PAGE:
Greening the Fight against Sea Level Rise: Grey vs Green Approaches

Masters thesis exploring relative merits and trade-offs between soft (green), hard (grey), and hybrid (mixed green and grey) approaches to coastal flood resilience.

The purpose of this paper is to investigate the relative merits and trade-offs between soft (green), hard (grey), and hybrid (mixed green and grey) approaches to coastal flood resilience for use by decision-makers in the City of Vancouver, with a focus on Kitsilano Beach (one of the flood-prone areas identified in the City of Vancouver Coastal Flood Risk Assessment). The options considered are: beach nourishment, soft-shore armouring, a traditional dike, a green dike, and a sand dike with sediment fill. Results from the analysis may be informative to other flood-prone areas outside Kitsilano, where investment decisions for coastal flood resilience are to be faced by the CoV and neighbouring municipalities in the coming decades.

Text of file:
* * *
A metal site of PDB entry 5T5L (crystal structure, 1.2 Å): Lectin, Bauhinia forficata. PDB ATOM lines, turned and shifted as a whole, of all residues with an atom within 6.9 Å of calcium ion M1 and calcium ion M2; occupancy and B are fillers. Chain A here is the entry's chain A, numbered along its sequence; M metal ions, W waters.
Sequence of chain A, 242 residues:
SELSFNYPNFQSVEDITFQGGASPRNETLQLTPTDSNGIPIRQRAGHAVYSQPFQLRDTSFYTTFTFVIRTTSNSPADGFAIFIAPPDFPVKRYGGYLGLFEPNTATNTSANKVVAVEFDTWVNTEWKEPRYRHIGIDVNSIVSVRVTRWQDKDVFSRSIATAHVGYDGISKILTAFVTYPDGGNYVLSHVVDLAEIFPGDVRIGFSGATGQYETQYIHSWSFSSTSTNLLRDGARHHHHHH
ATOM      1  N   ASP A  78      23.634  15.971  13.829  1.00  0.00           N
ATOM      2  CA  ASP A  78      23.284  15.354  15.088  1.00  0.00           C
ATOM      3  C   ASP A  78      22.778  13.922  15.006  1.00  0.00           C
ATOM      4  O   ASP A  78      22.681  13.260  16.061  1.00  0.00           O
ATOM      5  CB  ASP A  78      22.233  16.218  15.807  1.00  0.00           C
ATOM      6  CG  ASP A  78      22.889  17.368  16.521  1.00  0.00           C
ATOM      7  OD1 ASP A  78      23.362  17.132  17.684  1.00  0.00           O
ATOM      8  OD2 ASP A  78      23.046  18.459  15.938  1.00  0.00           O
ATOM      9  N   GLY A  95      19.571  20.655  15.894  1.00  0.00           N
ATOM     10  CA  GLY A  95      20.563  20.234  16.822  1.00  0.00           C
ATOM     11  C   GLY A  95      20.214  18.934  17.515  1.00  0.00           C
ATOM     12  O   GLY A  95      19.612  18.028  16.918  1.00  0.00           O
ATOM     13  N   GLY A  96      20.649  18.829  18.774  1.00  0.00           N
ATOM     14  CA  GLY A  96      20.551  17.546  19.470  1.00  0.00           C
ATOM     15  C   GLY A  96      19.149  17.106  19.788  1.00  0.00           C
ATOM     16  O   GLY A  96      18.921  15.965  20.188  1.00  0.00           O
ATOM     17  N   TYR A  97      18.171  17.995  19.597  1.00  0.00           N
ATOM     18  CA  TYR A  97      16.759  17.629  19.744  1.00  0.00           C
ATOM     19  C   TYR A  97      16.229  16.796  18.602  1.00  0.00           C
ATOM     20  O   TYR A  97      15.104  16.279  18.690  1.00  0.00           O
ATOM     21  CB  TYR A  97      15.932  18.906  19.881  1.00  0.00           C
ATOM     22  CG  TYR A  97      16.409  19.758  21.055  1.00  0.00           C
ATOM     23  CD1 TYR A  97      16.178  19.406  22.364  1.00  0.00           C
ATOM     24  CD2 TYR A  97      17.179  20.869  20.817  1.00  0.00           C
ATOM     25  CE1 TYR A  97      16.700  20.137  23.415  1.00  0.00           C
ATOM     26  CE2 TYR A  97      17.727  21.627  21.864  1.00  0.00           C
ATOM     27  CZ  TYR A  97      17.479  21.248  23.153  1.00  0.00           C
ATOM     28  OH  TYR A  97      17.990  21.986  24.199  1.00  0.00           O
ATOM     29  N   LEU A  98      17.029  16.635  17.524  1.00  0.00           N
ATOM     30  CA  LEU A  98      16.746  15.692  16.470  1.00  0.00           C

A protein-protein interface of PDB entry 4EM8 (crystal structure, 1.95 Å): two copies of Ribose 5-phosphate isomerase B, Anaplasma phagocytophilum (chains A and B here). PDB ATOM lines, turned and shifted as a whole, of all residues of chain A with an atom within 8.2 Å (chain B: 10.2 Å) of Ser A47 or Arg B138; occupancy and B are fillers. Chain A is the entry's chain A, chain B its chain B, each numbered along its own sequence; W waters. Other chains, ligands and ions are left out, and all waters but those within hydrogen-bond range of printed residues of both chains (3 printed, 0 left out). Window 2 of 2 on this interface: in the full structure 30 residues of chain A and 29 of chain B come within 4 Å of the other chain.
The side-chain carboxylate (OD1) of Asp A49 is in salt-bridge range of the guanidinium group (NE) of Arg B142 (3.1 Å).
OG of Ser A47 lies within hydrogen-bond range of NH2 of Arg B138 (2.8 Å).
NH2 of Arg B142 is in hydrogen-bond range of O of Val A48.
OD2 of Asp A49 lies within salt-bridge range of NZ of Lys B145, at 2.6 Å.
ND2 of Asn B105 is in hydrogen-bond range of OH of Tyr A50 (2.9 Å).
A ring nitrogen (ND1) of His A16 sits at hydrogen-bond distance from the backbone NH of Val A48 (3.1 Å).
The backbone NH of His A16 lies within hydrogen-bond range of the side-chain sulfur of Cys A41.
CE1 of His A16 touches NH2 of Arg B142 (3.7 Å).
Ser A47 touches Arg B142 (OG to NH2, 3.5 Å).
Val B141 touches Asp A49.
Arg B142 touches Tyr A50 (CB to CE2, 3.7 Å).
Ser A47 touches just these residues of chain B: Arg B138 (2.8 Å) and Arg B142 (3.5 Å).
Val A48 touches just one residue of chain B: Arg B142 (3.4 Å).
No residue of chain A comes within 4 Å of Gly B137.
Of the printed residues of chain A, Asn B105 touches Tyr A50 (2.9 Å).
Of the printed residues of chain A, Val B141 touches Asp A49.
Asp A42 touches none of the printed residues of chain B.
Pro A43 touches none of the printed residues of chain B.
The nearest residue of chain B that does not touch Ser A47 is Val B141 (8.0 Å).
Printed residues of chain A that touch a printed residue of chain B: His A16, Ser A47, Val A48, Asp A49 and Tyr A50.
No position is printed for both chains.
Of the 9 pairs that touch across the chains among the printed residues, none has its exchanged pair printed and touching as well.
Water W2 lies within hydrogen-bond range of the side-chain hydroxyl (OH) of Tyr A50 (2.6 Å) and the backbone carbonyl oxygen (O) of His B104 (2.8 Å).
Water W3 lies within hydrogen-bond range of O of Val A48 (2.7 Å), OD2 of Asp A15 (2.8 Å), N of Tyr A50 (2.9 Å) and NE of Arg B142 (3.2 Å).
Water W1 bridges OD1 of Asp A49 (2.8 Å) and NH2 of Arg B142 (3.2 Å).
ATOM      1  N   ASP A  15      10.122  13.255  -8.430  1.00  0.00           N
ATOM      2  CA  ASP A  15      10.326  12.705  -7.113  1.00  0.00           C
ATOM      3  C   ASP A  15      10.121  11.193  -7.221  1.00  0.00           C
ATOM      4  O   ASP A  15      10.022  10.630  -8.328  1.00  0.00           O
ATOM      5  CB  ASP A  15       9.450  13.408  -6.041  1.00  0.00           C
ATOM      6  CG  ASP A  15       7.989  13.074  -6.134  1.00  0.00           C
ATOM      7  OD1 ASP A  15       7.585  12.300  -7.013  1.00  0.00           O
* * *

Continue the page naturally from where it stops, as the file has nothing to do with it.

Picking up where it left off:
The analysis uses mixed methodology (primary expert interviews and secondary benefit transfer valuations) to assess the relative merits and trade-offs between soft, hard, and hybrid approaches to coastal flood resilience. Results suggest that while hybrid infrastructure may require 2 to 3.5 times the capital costs of hard infrastructure, it is equally effective at providing floodrelated damage protection from sea level rise, and many times more effective at enhancing aesthetic, amenity, and ecological values.

In the near term, it is recommended that the City of Vancouver invest in soft-shore armouring at Kitsilano Beach, as well as commence a technical feasibility assessment for the implementation of a sand dike with sediment fill for future preparedness.